THEY … USED … TO … READ! They’d READ and READ,
AND READ and READ, and then proceed
To READ some more. Great Scott! Gadzooks!
One half their lives was reading books!
The nursery shelves held books galore!
Books cluttered up the nursery floor!
And in the bedroom, by the bed,
More books were waiting to be read!
Such wondrous, fine, fantastic tales
Of dragons, gypsies, queens, and whales
And treasure isles, and distant shores
Where smugglers rowed with muffled oars,
And pirates wearing purple pants,
And sailing ships and elephants,
And cannibals crouching ’round the pot,
Stirring away at something hot.
(It smells so good, what can it be?
Good gracious, it’s Penelope.)
The younger ones had Beatrix Potter
With Mr. Tod, the dirty rotter,
And Squirrel Nutkin, Pigling Bland,
And Mrs. Tiggy-Winkle and-
Just How The Camel Got His Hump,
And How the Monkey Lost His Rump,
And Mr. Toad, and bless my soul,
There’s Mr. Rate and Mr. Mole-
Oh, books, what books they used to know,
Those children living long ago!
So please, oh please, we beg, we pray,
Go throw your TV set away,
And in its place you can install
A lovely bookshelf on the wall.
Then fill the shelves with lots of books,
Ignoring all the dirty looks,
The screams and yells, the bites and kicks,
And children hitting you with sticks-
Fear not, because we promise you
That, in about a week or two
Of having nothing else to do,
They’ll now begin to feel the need
Of having something to read.
And once they start — oh boy, oh boy!
You watch the slowly growing joy
That fills their hearts. They’ll grow so keen
They’ll wonder what they’d ever seen
In that ridiculous machine,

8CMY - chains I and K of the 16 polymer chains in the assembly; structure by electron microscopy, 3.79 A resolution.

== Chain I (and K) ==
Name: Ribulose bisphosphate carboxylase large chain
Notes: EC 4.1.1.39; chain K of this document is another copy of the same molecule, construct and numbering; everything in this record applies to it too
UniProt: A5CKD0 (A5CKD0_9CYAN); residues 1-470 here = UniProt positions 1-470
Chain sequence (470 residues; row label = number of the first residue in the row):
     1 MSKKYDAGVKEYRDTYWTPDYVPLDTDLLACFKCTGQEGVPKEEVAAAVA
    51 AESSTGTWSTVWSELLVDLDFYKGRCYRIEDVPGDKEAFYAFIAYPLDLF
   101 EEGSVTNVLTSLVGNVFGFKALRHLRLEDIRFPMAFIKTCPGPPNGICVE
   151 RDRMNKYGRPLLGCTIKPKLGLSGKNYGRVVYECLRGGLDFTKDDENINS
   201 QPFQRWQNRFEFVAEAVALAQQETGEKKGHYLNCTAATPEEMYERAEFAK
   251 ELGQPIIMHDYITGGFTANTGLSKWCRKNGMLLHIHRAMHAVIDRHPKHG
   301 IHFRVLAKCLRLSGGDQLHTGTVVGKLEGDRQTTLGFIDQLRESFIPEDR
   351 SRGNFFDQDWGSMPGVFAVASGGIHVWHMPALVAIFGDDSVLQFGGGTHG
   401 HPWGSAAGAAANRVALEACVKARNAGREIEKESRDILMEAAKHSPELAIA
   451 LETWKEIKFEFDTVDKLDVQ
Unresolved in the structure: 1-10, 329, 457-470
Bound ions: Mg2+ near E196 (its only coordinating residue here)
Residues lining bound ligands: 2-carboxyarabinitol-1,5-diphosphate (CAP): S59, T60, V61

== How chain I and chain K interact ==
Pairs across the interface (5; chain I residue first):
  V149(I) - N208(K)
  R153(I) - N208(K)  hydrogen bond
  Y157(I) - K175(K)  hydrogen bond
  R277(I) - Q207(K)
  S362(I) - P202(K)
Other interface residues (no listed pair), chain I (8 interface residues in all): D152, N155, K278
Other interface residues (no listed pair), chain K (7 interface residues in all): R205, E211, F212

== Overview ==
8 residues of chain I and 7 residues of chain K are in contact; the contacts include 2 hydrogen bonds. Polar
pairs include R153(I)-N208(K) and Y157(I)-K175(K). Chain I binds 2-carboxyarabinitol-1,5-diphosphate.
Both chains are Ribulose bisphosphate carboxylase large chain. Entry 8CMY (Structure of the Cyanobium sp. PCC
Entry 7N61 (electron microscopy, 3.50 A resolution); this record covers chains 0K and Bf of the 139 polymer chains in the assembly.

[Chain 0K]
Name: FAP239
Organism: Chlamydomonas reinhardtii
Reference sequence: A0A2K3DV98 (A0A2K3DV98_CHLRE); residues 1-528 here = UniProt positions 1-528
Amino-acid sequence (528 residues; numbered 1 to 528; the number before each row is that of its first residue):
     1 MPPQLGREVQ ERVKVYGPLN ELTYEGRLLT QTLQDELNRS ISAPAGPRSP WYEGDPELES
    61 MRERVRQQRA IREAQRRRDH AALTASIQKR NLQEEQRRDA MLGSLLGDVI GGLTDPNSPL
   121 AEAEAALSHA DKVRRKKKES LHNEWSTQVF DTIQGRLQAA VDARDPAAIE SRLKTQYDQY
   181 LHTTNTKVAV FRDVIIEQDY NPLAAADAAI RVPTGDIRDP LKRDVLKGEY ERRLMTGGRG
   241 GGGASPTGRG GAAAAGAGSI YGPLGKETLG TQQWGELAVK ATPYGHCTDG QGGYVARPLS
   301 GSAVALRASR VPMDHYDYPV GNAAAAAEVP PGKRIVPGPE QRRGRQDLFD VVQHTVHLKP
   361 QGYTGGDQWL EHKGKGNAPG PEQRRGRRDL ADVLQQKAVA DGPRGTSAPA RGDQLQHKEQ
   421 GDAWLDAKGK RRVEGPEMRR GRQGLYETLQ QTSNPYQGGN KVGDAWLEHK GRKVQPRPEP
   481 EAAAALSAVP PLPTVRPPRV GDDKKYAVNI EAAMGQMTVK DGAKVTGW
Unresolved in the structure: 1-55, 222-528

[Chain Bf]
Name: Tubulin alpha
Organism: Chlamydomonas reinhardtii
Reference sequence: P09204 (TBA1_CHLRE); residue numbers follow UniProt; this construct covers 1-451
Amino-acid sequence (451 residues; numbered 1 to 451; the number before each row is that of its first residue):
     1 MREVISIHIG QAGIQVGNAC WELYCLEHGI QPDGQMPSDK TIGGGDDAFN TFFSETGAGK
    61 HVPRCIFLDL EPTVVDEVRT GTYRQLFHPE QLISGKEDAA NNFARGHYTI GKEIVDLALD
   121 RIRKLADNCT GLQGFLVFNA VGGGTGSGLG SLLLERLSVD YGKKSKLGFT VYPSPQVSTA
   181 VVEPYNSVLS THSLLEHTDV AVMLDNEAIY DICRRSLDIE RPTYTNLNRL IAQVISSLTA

That nauseating, foul, unclean,
Repulsive television screen!
And later, each and every kid
Will love you more for what you did.

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Coming Next Month

Next month is going to be all about catching up on my ARC stack! Expect lots of reviews, interviews, and giveaways. Happy spring!

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March ’12 Wrap-Up

Apr 1, 2012

This has been a much more relaxed month than February. I only posted a handful of times this month, mostly because I spent my free time catching up on unwatched DVR recordings instead of reading. (I know, I know…) But while I was taking a break from the blogging world books have been flooding my mailbox which means that next month will necessarily see a lot more activity here.

Posts & Reviews

I only reviewed two books this month and they were both fairly long reviews which I put a lot of thought and time into. I finally got around to reading Wither, the latest YA dystopian bestseller which I enjoyed but didn’t love as much as The Hunger Games.